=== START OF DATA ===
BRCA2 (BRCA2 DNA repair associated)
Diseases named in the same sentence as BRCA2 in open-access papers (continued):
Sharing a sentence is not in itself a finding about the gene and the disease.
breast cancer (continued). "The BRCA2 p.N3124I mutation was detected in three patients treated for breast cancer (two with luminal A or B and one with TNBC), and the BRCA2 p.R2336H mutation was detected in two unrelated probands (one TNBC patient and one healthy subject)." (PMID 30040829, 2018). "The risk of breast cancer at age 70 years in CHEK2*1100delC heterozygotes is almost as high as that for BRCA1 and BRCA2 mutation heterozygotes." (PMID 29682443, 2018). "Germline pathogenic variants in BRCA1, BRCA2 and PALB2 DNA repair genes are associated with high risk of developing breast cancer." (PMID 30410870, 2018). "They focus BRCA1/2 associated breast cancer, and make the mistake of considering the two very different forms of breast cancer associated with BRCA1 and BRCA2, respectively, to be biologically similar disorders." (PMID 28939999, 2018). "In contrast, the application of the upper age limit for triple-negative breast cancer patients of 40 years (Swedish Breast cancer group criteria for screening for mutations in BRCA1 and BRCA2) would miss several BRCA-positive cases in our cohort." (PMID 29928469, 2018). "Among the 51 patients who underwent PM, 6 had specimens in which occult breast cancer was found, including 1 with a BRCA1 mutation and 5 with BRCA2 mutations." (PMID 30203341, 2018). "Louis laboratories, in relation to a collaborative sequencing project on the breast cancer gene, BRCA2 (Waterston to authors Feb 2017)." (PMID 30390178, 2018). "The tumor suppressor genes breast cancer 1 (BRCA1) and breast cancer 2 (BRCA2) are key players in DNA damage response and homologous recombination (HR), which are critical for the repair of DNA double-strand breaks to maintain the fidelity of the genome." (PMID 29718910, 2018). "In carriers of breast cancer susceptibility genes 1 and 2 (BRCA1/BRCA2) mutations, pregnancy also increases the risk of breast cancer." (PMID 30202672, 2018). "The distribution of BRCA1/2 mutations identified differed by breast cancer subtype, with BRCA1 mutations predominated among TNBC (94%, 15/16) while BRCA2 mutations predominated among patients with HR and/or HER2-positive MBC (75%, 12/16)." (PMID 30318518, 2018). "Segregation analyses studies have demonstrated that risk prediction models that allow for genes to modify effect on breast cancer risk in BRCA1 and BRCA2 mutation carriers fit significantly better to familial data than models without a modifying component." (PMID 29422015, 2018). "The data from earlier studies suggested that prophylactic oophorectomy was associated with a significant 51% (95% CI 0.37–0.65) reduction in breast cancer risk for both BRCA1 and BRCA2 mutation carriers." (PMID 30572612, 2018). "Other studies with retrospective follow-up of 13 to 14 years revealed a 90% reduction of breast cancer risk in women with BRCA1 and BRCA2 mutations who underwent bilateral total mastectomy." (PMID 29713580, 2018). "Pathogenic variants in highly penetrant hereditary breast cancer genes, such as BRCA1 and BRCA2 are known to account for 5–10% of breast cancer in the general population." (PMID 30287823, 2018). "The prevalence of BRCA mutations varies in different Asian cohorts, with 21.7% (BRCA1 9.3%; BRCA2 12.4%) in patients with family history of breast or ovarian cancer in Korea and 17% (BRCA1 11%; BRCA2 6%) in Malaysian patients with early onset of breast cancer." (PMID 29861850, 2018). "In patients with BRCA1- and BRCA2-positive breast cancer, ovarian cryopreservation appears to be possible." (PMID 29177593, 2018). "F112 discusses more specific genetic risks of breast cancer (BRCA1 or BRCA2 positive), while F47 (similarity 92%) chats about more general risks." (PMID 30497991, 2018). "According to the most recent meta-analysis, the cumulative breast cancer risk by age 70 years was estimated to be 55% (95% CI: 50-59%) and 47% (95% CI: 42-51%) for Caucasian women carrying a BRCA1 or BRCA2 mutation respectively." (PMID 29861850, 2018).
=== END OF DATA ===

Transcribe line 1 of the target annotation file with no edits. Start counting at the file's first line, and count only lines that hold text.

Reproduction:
BRCA2 (BRCA2 DNA repair associated)